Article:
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On Gardening: Surprise! Red spider lilies are a late-summer treat

September 22, 2014

The spider lily's long stamens make it fitting for a tropical garden style as well as Grandma's cottage garden.

The red spider lily is among the showiest bulbs we can grow, and a group of a 100 plus could border on the spectacular. Iíve always wondered if anyone had ever planted so boldly, and then on a recent weekend there they were for me to see, and I couldnít stop the car fast enough.

I was visiting Callaway Gardens in Pine Mountain, Ga., and close to a trail connecting their Lady Bird Johnson Wildflower Garden to the Cecil B. Day Butterfly Center were two magnificent displays. These were large drifts planted in sun where their color radiated from a distance. As I walked close, shooting photos, I noticed Cloudless Sulphur butterflies and bumblebees feasting on the blossoms.

Each September something almost magical happens across the country as these bulbs pop up and surprise everyone who had forgotten about them. In some regions they are called red surprise lilies. They are known botanically as Lycoris radiata and related to the amaryllis. Despite the fact they naturalize with ease, making you think they might be native, they are really from Japan. They are cold hardy to zone 5a, meaning much of the country can enjoy their show.

In addition to the common name red surprise lily, they also go by hurricane lily and schoolhouse lily giving reference to the time of the year they bloom. Humorously they are also called naked ladies, as they bloom without foliage.

The bulbs will take a little work on your part. Not so much from tilling the soil but from finding them. After you find a source, plant your bulbs in the spring in fertile, organic-rich, well-drained beds in full or partial sun. Place the bulbs about 3-inches deep, spacing 6 to 8 inches apart. They can be planted in straight lines for a formal look, and I have seen some picturesque plantings along decorative iron fencing. It is the mass planting in bold informal drifts that captures my attention.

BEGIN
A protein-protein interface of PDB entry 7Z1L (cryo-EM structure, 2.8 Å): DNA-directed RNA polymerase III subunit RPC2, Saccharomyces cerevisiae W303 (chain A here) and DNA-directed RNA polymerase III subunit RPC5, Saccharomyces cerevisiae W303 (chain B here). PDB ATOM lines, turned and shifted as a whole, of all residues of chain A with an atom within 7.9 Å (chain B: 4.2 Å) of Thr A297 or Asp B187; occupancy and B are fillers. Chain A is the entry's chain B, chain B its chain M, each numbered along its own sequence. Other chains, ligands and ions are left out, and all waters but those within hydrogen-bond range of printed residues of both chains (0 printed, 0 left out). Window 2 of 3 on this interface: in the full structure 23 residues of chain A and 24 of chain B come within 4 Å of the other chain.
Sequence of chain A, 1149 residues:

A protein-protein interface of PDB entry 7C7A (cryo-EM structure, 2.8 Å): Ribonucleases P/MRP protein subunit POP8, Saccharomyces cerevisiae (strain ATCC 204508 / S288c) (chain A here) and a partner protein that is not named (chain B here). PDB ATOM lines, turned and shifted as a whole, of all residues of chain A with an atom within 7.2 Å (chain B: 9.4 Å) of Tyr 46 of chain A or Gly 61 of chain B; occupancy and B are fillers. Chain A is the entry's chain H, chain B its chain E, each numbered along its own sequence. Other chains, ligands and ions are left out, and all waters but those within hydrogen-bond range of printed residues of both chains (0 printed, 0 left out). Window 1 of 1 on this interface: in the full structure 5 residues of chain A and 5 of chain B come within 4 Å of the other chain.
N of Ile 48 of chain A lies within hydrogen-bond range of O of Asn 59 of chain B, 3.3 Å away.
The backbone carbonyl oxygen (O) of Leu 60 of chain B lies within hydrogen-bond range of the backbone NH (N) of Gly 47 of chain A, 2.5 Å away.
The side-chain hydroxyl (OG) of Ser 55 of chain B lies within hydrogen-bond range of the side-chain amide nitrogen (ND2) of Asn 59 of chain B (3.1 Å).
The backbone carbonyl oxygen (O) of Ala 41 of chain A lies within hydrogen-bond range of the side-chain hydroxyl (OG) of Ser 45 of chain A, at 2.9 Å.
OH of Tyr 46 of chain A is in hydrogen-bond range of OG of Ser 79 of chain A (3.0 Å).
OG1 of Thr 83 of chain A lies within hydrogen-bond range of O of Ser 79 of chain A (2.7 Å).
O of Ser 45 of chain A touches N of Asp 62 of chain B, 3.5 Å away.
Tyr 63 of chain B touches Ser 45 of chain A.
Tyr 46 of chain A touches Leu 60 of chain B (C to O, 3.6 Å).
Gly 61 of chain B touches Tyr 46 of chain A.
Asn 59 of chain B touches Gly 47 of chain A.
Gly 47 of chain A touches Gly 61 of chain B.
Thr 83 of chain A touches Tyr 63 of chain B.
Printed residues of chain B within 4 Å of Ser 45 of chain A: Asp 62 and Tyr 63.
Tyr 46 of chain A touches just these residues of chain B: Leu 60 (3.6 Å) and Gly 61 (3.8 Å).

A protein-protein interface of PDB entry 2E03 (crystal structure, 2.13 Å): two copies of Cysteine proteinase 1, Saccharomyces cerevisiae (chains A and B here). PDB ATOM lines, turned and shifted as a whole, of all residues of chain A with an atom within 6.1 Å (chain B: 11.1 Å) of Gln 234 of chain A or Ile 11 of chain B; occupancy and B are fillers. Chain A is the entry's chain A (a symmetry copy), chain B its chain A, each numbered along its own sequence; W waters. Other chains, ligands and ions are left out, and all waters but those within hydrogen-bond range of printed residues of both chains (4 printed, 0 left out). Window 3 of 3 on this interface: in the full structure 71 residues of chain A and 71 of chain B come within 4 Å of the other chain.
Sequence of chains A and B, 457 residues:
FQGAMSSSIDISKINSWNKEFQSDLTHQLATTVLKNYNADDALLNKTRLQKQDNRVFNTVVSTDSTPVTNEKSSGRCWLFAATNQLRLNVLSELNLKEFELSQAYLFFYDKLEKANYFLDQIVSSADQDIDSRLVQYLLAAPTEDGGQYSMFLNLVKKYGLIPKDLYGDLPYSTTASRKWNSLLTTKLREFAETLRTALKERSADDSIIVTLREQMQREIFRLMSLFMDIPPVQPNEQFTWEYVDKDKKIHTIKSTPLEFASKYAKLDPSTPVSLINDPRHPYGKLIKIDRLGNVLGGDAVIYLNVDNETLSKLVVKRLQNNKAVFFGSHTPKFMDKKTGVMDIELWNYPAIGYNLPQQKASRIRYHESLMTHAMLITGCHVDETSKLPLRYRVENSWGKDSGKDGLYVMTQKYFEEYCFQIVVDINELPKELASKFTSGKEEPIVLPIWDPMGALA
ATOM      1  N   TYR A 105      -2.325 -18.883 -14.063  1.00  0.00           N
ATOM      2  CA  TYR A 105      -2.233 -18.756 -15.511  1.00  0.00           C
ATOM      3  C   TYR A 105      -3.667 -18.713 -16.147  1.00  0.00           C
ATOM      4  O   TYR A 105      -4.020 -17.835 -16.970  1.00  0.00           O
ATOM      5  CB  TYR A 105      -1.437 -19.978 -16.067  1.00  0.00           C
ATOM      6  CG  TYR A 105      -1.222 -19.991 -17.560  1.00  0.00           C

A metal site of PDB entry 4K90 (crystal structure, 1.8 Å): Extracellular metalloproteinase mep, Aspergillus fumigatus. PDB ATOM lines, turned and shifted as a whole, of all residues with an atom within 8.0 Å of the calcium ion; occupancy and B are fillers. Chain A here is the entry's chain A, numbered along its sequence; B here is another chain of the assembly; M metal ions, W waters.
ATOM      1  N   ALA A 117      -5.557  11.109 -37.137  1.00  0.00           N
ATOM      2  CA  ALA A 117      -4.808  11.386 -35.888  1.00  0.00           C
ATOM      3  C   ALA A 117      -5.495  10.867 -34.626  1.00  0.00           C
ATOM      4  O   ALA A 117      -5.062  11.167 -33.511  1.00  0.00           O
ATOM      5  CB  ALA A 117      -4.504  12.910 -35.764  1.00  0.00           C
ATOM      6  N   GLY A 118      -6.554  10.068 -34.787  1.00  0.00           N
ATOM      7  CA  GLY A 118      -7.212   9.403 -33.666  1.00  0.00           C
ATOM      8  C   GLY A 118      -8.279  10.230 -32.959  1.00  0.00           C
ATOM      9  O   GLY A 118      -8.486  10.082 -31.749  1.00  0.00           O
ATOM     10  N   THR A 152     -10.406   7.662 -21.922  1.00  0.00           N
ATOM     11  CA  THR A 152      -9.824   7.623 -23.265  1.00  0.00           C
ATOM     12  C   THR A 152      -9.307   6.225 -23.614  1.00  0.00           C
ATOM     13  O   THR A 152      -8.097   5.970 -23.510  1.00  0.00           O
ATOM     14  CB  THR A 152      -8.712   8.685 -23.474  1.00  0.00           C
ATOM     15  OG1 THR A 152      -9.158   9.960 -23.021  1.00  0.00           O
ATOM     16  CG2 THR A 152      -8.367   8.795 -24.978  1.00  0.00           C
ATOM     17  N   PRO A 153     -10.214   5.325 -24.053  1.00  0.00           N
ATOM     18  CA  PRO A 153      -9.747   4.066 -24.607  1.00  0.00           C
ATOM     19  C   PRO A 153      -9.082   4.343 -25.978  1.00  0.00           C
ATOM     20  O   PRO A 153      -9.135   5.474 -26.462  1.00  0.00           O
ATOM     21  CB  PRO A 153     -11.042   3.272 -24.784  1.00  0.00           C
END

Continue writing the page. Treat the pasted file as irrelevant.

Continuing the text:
Once the flower is finished, the foliage arises and will make food for the bulb from fall or winter through late spring. The temptation is to mow those that have naturalized or cut them back for a tidy look, but this will harm the next seasonís bloom. If you want more plants, divide in the spring as the foliage starts to turn yellow. This is the best way to get a really good stand. Even better is to buy more bulbs this winter.

Because the red spider lily doesnít bloom long, it makes a great addition to beds with a groundcover like ivy: The flowers will emerge above the groundcover but will not be missed when they retreat back to the ground. The long stamens give a tropical appearance that allows them to be used in and around bananas and elephant ears. Iíve seen wonderful plantings with yucca and agave, which took a lot of imagination. But a bold informal drift in a meadow type situation is my favorite.

In addition to the red spider lily, look for the white Alba, the yellow-gold Lycoris aurea (zones 8 to 10) and Lycoris squamigera, the real Naked Lady. This plant features pink blooms during the summer and is also cold-hardy.

As Callaway Gardens has shown, mass plantings are beautiful when it comes to the red spider lilies, and the fact they attract pollinators, too, is extra special. Start locating your source now for spring planting.

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